Aphasia is a condition that robs you of the ability to communicate. Aphasia can affect your ability to express and understand language, both verbal and written.
Aphasia typically occurs suddenly after a stroke or a head injury. But it can also come on gradually from a slowly growing brain tumor or a degenerative disease. The amount of disability depends on the location and the severity of the brain damage.
Once the underlying cause has been treated, the primary treatment for aphasia is speech therapy that focuses on relearning and practicing language skills and using alternative or supplementary communication methods. Family members often participate in the therapy process and function as communication partners of the person with aphasia.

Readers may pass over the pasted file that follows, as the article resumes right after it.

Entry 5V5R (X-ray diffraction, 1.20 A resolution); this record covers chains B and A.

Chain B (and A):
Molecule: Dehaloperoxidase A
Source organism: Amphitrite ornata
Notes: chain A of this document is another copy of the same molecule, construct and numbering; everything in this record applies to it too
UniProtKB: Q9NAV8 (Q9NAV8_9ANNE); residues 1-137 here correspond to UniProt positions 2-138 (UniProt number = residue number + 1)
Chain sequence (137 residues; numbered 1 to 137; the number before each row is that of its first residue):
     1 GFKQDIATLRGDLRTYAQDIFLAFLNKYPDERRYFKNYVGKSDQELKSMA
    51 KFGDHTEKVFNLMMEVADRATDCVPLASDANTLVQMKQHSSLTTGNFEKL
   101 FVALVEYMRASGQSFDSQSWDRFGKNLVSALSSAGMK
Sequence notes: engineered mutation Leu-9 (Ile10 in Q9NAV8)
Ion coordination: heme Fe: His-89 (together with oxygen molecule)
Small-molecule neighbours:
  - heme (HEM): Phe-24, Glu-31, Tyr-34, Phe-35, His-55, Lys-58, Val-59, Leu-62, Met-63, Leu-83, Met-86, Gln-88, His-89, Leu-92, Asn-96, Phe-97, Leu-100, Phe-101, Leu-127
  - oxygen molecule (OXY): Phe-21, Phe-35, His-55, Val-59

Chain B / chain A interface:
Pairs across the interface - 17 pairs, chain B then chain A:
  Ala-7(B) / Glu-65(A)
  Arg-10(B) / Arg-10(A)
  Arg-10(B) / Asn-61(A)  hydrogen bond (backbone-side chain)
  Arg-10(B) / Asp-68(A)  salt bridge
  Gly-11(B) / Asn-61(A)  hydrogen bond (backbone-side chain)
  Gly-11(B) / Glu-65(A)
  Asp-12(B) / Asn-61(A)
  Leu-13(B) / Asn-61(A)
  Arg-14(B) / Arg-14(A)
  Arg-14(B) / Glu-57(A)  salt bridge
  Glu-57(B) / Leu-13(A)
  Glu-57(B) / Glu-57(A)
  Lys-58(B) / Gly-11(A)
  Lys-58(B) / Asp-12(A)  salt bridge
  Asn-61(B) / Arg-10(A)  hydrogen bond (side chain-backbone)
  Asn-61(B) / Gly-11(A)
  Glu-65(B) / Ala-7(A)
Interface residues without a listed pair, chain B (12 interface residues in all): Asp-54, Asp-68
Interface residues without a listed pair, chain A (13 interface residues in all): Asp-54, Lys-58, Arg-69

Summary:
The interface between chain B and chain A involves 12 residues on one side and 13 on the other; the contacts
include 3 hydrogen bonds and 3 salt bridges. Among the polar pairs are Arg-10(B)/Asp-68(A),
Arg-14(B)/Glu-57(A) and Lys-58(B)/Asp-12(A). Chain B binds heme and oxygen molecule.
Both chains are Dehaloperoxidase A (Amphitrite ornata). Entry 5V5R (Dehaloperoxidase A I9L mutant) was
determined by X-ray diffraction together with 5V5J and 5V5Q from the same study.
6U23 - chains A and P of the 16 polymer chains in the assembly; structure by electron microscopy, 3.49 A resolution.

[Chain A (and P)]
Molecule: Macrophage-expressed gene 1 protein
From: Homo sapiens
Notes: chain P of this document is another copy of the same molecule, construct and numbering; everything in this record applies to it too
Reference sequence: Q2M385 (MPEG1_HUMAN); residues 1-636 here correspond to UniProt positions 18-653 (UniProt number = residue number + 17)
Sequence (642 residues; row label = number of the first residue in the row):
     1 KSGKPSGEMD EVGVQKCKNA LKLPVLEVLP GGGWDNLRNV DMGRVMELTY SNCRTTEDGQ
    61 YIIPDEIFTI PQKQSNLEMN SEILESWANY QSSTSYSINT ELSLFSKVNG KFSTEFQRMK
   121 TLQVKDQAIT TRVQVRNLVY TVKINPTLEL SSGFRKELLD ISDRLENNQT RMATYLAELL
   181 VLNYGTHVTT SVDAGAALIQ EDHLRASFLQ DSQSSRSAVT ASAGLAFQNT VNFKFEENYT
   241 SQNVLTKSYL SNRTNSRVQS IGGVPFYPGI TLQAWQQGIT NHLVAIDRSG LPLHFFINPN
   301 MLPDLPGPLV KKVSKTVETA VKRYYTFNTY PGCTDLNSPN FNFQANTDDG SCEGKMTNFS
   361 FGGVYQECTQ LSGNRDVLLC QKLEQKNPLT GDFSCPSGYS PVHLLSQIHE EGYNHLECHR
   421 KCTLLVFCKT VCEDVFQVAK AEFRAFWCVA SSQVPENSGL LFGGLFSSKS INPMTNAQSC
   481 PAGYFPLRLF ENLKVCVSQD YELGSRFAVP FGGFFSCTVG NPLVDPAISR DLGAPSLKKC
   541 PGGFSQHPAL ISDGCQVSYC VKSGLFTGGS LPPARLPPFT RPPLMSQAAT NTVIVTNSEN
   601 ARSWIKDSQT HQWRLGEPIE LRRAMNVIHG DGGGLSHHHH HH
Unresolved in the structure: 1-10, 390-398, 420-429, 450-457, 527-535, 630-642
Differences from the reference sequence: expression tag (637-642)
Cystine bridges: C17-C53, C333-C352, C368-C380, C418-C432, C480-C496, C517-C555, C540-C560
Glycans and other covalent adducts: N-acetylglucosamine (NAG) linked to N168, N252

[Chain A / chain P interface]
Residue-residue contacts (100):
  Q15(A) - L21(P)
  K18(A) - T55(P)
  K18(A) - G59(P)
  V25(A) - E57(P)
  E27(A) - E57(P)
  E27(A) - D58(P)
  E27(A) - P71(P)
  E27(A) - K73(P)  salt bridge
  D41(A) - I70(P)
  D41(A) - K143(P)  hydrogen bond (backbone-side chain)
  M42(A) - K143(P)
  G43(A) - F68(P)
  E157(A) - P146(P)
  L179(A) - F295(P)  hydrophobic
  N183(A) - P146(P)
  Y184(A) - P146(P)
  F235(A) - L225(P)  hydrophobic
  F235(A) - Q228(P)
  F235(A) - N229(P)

May. 08, 2012
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- Aphasia. American Speech-Language-Hearing Association. http://www.asha.org/public/speech/disorders/Aphasia.htm. Accessed March 23, 2012.
- Clark DG. Aphasia: Prognosis and treatment. http://www.uptodate.com/ index. Accessed March 7, 2012.
- Aphasia. National Institute on Deafness and Other Communication Disorders. http://www.nidcd.nih.gov/health/voice/Pages/aphasia.aspx. Accessed March 23, 2012.
- Aphasia: Benefits of speech-language pathology services. American Speech-Language-Hearing Association. http://www.asha.org/public/speech/disorders/AphasiaSLPBenefits.htm. Accessed March 23, 2012.
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